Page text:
Arabization in Algeria : language ideology in elite discourse, 1962-1991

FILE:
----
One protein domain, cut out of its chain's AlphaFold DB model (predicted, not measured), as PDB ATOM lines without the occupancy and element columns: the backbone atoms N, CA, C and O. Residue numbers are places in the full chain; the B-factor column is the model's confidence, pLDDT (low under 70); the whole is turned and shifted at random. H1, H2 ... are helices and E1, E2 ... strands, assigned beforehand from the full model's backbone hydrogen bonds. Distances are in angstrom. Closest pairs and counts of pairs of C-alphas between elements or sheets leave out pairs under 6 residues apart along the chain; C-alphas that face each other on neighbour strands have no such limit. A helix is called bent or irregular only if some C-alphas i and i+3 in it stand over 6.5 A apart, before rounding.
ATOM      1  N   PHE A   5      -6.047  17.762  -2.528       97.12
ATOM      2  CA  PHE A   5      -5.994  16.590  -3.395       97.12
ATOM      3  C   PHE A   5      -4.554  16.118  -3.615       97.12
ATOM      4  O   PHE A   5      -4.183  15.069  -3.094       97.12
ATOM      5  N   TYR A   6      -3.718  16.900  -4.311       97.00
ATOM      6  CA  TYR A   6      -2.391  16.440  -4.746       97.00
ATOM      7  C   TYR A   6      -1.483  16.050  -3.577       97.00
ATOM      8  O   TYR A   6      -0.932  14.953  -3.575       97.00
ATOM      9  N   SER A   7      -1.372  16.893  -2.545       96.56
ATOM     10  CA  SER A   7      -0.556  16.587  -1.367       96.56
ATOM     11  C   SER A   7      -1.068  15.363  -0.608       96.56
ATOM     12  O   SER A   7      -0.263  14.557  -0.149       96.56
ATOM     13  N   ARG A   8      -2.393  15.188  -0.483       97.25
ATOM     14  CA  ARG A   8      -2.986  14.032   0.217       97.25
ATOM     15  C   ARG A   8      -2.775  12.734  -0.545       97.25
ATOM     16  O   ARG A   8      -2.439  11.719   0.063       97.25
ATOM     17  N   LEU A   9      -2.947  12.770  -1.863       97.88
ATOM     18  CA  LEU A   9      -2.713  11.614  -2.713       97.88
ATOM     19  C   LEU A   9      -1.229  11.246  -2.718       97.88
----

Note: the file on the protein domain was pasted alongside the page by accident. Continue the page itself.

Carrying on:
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Taʿrīb, or Arabization, translates simply to “making Arab that which is not.” For the elite of independent Algeria, Arabization signified the policy of substituting Modern Standard Arabic (MSA) for French in politics, education, and public administration. Many elite also intended for MSA to replace Colloquial Arabic and Berber, the first languages of most Algerians, as the languages of daily communication. Yet six decades of Arabization did not eliminate the use of Colloquial Arabic, Tamazight, or French, with the former two dominating daily communication and French still commonly used in education, government, and business. Continued debate over if and how the Algerian government should pursue Arabization has led many scholars to interpret linguistic variation in Algeria as a conflict in which Modern Standard Arabic, Colloquial Arabic, Tamazight, and French all compete for official legitimacy. This thesis examines the ideological foundations of Arabization in elite discourse from independence to the beginning of the Algerian civil war in 1991. Drawing on a range of primary source material including state-sponsored cultural reviews, autobiographies, and literary fiction, I analyze competing perspectives on Arabization in the works of leading Algerian writers, intellectuals, and political officials responsible for formulating and implementing language policy since independence. I seek to address the following question: what new explanations can be found for why Arabization formed and continues to form a central—and often controversial—dimension of official language policy in Algeria? This study complements current research on Arabization in the following ways. One, I expand the meaning of the term “Arabization” to designate not only a policy but an ideology intended to transform Algerians’ social, cultural, and political ethos. Two, I explore the relationship between perceived linguistic competency and socioeconomic mobility, a critique commonly leveled against the regime throughout Chadli Benjedid’s presidency and the civil war. This thesis will ultimately illuminate how Arabization created new relationships of domination and political control that continue to shape debates on language in contemporary Algeria.